Question: I know that making a good first impression is critical to your small business when selling. What tips can you give to assure that we are making that impact on current and potential customers?
Answer: You are right. There is an axiom in business and life, “you only have one chance to make a great first impression.” The challenge is that if you don’t make that great impression the first time, there may not be a second chance and it takes a lot of energy and resources to change an impression that is askew. Consider the following:
Smile the first and most effective tool for making a good impression is to smile. A smile says, I am warm, comfortable and relaxed. I am to be trusted and want to connect with you. When you smile, others will smile in response and therefore feel more connected.
Be punctual no one likes to wait past an agreed upon time to meet. If you schedule an appointment for 9 am, then arrive at 8:50 am to assure you are ready when your customer is ready. If you know that you are going to get hung up in traffic due to an accident, call and advise your customer in advance of the appointment time. It is not only courteous but signals you value them and their time. If you say you need 30 or 45 minutes of their time to complete an estimate, make sure you take just less than the allotted time to again signal your appreciation of them. If you say, you will call back in a day or two to discuss the proposal or corrective action, make an agreement on the day and time when the call will take place to assure you both are on the same track.
Dress for the occasion there is another saying, “you are what you wear.” The first impression of a salesman entering a prospect’s office is “shined shoes.” Many times whether you are seriously considered is a function of how you appear visually to the buyer. If you are a tradesman or woman wearing a clean, pressed shirt with your company logo emblazoned on the pocket, across a sleeve or on the collar, you are dressing to impress. You might even do as Starboard Side Landscaping in Dennis does by assigning one person to the initial customer contact and preparing quotes who are not involved in the actual execution of the work. They are dressed to impress.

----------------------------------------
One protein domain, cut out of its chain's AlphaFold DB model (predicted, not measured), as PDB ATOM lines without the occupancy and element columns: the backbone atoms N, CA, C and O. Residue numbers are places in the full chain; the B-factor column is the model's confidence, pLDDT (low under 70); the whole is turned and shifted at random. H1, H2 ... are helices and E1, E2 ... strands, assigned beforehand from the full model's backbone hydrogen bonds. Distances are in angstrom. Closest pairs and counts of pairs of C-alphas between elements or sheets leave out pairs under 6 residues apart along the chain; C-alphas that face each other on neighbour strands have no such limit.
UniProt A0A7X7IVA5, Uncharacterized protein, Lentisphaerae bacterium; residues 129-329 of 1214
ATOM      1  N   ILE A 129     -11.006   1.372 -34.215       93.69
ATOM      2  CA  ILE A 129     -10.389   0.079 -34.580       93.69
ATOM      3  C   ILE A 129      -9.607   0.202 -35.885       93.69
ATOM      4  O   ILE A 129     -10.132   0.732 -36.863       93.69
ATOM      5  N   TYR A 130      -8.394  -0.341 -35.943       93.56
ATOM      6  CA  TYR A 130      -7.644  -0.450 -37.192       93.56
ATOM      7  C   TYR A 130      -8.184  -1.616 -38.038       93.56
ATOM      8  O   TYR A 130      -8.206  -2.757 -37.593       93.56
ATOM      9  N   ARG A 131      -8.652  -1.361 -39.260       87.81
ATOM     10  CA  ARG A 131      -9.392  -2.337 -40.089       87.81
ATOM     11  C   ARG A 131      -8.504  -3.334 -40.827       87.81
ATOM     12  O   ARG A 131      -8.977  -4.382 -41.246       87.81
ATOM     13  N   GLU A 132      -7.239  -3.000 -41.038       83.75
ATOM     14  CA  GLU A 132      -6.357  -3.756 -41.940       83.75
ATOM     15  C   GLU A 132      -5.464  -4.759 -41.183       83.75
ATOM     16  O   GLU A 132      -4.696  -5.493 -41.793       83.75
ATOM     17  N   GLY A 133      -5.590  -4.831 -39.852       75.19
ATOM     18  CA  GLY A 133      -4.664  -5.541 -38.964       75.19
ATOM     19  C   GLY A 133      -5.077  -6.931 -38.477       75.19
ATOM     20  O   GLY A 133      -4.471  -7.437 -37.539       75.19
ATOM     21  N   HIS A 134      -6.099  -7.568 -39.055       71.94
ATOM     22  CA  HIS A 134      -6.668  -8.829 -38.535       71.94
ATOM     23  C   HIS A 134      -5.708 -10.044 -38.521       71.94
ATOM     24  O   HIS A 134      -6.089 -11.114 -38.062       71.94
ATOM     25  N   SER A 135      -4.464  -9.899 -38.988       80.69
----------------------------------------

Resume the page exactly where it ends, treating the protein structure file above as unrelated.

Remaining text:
Listen with the intent to understand, not just reply. Stephen Covey in 7 Habits of Highly Effective People talked about how important being an empathic listener is to both sides of the conversation. Most salespeople are not good listeners since they have an agenda they hope will culminate in a good sale. However, if you are not tuned into the buyer and their agenda, you will miss their needs for which your product or service will provide a solution. Selling is all about finding a need and filling the need. You have to be a good listener to achieve that customer service goal.
Don’t pitch your product or service. Provide solutions in response to stated needs. It is easy to pitch your product. You know the features, functions, and benefits of what you offer and it is easy for you to expound upon them. The challenge is to internalize prospect needs and then customize your offerings, so they see the solution and buy into your ability to fulfill their needs.
Lastly, nonverbal communications – your first impression is capped by not only what you say and how you say it, but your nonverbal communications. 55-60% of all communications is nonverbal. While your buyer is explaining their situation, they are taking in the nonverbal messages you are displaying while listening. They can tell if you are tuned in or tuned out just waiting for your turn to talk. If you are looking off into space, they know you are tuned out. (Make positive eye contact throughout the conversation.) However, if you are stroking your chin as they talk, they know you are interested and considering what they are saying. If you interrupt them, you have just destroyed the value of the communication. And it is rude. ( If you think they have finished their commentary, count to 3 to yourself. If they haven’t resumed talking, they are finished, and you can talk without interrupting them.) Think about the words you use, the nonverbal messages you deliver and how you listen as a total package to create a positive first impression.